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Groton, Connecticut

Groton, Connecticut

Site Statistics:

  • 160-acre site with 2.8 million-square-feet of state-of-the-art facility space at Groton.
  • Groton is an integrated co-generation facility capable of supplying 100% of the site's annual energy requirements featuring renewable and green technologies such as photo-voltaic cells, on-site electric car charging stations, micro-turbines, and a low-emission gas turbine
  • The Groton site features over 250,000 square feet of ergonomically designed "Flexible Office" space capable of accommodating the needs of a mobile or fixed work force.
  • The space is easily configurable and offers colleagues the opportunity to participate in a dynamic workspace to the degree of their liking as well as providing access to different types of space for specific needs such as video conferencing, teleconferencing, telepresence, and team meeting rooms.

Functions: Medicinal Chemistry; Pharmacokinetics, Dynamics & Metabolism; Pharmaceutical Sciences; Clinical Trial Operations; Drug Safety; Comparative Medicine; Regulatory

Key Technologies: Molecular Profiling, Primary Pharmacology Screening, Protein and Cellular Reagents, GeMM (Genetically Modified Models), Liquid Compound Management and Distribution, Reagent Antibody, Discovery High Throughput Screening, ADME (absorption, distribution, metabolism, excretion) Screening, Microbiology, Developmental and Reproductive Toxicology, Safety Pharmacology, BioBank, Medicinal Chemistry, Structural Biology, Process Chemistry, Chemical Engineering, Analytical Chemistry, Compound Safety Profiling, BioImaging, Electron Microscopy, Process Safety Screening, Continuous Processing, Materials Science, Active Ingredient and Formulation Development

Visit Pfizer Groton

Many of the discoveries and innovations that drive the Pfizer pipeline to new potentials occur in the world-class research and development laboratories in Groton, Connecticut.  Pfizer Groton has a long and proud history of drug discovery and development including Zoloft and Zithromax, and more recently, Xalkori and Xeljanz.  Today Groton colleagues are leading the way in drug development, providing vital information, tools, technologies, data, drug targets, and compounds to scientists around the globe, at every level of drug discovery and development, and across all of Pfizer's therapeutic areas.  Nearly every Pfizer product is developed, in part, in Groton. Examples of colleagues’ expertise include tissue and tumor targeting, pediatric drug delivery, and drug-to-drug interaction.  The site’s key capabilities include the following functions:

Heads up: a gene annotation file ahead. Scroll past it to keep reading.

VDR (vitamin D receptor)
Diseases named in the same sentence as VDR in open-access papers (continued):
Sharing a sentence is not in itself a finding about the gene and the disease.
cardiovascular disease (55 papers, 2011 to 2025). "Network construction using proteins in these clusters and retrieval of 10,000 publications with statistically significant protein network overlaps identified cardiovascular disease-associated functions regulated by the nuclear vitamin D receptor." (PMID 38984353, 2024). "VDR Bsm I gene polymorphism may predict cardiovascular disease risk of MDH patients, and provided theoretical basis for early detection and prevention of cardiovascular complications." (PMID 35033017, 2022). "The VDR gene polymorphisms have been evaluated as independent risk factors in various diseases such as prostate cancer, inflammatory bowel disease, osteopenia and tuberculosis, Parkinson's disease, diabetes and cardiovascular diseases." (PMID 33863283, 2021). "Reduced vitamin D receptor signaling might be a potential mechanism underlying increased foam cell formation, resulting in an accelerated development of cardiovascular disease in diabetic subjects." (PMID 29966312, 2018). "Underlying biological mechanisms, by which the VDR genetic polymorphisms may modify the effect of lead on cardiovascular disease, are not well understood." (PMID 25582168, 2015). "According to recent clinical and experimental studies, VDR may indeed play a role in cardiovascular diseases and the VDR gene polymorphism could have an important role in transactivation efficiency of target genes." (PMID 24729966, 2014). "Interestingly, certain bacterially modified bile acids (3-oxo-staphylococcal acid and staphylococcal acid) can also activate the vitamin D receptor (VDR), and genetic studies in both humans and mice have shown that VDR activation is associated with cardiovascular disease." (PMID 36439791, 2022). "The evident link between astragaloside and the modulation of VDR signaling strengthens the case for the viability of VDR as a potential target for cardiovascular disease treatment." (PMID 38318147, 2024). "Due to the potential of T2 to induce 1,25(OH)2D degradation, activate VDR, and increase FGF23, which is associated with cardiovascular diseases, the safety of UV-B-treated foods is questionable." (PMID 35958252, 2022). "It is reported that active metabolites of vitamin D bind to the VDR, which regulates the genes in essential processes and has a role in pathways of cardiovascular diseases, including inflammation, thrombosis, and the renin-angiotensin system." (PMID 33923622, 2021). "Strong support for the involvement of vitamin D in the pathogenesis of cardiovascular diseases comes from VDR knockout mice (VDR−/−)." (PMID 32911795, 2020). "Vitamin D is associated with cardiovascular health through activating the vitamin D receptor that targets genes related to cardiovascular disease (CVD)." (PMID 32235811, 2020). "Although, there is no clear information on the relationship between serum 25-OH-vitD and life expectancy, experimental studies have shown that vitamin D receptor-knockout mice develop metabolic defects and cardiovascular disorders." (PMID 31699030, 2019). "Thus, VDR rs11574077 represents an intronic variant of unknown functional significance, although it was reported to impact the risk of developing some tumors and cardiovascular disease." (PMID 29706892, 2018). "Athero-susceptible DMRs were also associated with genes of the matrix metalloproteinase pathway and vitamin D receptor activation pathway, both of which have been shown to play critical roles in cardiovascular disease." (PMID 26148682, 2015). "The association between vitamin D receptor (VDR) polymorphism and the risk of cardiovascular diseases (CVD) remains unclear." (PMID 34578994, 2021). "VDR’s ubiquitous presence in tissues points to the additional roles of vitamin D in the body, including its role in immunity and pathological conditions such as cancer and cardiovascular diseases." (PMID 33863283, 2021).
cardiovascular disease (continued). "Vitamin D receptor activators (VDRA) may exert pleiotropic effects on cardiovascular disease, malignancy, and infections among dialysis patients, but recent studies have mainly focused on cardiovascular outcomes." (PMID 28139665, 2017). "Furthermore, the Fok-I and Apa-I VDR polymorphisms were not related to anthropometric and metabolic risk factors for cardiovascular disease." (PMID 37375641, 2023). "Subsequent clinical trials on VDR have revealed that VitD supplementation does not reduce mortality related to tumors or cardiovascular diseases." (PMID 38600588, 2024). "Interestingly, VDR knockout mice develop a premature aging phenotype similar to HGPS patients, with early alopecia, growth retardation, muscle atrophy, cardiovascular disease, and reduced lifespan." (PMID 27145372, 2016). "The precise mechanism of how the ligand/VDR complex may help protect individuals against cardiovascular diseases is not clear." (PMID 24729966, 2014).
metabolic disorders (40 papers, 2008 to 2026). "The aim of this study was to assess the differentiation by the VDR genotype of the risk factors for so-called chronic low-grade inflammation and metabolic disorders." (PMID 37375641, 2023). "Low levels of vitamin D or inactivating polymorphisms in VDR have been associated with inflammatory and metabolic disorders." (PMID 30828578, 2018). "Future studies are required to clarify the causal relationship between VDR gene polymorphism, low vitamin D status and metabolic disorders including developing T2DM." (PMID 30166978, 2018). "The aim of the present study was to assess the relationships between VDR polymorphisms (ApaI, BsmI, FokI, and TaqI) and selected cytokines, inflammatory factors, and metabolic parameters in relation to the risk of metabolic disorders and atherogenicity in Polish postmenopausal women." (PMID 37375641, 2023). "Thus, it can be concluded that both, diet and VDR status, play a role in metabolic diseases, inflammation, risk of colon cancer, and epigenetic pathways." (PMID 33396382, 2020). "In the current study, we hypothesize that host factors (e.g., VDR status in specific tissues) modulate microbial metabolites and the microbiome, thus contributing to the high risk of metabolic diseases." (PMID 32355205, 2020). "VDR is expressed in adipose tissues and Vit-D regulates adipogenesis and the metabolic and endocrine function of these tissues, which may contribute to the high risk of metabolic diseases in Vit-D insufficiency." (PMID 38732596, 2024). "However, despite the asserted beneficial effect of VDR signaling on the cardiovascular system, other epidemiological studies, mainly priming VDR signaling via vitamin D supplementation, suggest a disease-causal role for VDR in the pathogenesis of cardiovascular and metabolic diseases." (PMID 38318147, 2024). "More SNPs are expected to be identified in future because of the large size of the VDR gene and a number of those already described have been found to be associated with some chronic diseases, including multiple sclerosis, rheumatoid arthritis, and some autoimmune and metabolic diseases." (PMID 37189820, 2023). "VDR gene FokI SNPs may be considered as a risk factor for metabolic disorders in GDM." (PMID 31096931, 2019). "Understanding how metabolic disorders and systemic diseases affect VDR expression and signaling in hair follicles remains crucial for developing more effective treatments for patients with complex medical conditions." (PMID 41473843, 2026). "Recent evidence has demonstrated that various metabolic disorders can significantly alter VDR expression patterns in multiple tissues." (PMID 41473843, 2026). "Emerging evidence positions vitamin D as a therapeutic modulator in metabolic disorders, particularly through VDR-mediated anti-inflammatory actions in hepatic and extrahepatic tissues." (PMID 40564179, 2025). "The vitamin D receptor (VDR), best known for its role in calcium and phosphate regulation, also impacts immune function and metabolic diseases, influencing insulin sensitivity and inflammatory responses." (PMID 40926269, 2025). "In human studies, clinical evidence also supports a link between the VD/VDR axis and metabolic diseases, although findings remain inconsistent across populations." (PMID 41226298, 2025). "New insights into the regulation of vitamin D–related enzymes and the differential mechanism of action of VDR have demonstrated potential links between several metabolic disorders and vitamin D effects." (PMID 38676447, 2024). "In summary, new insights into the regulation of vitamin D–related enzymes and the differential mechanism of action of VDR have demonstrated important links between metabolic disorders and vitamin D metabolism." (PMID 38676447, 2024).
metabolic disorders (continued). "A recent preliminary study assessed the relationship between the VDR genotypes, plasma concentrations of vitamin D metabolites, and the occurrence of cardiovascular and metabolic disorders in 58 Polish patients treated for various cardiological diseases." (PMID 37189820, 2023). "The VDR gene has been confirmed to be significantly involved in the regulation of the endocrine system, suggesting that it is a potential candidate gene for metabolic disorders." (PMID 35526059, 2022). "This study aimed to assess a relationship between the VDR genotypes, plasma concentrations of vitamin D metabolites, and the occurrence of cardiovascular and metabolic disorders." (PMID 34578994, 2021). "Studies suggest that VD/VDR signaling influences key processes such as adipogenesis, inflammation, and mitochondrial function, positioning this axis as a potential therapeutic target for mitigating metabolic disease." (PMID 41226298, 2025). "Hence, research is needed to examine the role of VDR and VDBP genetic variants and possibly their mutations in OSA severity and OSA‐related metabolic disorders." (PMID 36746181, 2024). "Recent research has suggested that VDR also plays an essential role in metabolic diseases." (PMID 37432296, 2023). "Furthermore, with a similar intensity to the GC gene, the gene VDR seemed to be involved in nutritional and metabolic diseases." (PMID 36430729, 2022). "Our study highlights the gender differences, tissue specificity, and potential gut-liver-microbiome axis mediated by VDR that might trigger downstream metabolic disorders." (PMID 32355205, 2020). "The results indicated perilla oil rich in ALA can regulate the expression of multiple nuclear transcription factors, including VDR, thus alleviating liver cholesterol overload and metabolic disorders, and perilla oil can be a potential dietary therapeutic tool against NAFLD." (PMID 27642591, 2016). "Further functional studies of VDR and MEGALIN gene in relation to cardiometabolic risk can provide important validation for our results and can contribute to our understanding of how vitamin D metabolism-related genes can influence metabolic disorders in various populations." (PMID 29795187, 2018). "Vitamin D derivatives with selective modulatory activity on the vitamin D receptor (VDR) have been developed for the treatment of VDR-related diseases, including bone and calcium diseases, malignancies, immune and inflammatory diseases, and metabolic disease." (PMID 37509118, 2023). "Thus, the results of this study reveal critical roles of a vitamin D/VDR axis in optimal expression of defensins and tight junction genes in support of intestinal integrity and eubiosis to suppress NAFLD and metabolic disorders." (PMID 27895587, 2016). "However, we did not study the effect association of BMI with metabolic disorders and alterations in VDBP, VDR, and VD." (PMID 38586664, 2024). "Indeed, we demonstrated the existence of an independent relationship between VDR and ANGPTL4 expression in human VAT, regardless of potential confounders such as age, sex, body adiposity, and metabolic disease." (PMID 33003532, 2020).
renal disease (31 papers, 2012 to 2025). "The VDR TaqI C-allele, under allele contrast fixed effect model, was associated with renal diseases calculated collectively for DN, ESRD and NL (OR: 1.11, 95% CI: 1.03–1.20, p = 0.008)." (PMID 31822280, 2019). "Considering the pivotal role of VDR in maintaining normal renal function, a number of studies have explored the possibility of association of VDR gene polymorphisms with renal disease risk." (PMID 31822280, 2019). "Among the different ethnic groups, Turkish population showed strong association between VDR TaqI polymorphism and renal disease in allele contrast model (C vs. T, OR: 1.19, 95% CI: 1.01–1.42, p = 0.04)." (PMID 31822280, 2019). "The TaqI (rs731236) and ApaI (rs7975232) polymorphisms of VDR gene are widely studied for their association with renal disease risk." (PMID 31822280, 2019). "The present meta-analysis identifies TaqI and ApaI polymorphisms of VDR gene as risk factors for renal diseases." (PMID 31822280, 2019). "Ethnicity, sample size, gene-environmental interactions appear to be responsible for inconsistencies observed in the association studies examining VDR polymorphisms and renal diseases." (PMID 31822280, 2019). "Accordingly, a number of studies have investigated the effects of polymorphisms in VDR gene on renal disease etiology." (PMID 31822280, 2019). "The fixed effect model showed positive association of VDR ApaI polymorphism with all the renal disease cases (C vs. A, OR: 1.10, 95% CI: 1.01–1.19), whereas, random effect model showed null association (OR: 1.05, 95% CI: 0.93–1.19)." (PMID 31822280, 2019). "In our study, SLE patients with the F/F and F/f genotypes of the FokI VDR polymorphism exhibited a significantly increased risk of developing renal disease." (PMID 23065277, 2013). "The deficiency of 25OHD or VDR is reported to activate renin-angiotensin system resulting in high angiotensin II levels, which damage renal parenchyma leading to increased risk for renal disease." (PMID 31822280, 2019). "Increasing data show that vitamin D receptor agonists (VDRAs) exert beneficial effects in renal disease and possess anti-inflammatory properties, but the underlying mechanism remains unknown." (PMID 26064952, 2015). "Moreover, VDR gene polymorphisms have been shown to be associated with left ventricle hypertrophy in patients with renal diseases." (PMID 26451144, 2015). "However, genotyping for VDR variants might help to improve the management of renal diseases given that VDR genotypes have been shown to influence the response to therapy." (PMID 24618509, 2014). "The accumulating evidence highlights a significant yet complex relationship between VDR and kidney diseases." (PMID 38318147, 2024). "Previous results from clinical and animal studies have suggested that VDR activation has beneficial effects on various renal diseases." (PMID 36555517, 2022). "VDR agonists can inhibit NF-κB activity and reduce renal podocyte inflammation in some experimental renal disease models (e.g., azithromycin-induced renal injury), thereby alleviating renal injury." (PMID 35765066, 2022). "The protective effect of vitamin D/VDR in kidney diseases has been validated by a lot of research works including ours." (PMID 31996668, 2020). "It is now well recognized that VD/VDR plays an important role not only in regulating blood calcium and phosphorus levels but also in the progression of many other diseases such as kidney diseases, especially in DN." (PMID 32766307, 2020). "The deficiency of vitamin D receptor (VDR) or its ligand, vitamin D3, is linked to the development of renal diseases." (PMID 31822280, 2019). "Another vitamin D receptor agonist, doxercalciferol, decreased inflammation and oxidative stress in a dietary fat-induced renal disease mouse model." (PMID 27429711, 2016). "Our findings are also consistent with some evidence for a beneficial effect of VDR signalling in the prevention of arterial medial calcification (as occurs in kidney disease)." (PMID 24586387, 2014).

• Development Operations: Oversees operational delivery of Pfizer’s clinical portfolio maintaining high levels of regulatory compliance, delivering quality data, and monitoring patient safety in Pfizer’s clinical trials. 
  • Drug Safety Research and Development: Provides safety assessments of new drug target selection, by designing and executing drug safety / toxicity studies required for support of early clinical trials.
  • Medicinal Chemistry: The team is tasked with the design and synthesis of candidate drug molecules. Key disciplines include Structural Biology and Biophysics; Synthetic, Computational and Analytical Chemistry; Natural product biosynthesis and protein conjugation technologies.
  • Worldwide Safety and Regulatory: Develops regulatory strategy for assets potentially selected for new drug applications, and maintains global pharmacovigiliance standards for development compounds and mature products.
  • Pharmacokinetics, Dynamics & Metabolism: Scientists within this team are accountable for evaluating the absorption, distribution, metabolism and excretion of our development candidates, as well as building the key properties into the design of new therapies.  In addition, scientists in this team undertake early pharmacology and high throughput screening to identify novel lead compounds, which form the basis of our early drug discovery programs.
  • Pharmaceutical Sciences: Determines how the drug will be made, including formulation (the recipe for making a drug, including inactive ingredients used to hold it together and allow it to dissolve at the right time), delivery mechanism (the way the drug is taken – by mouth, injection, inhaler) and large-scale manufacturing methodologies (how you make the drug in large quantities).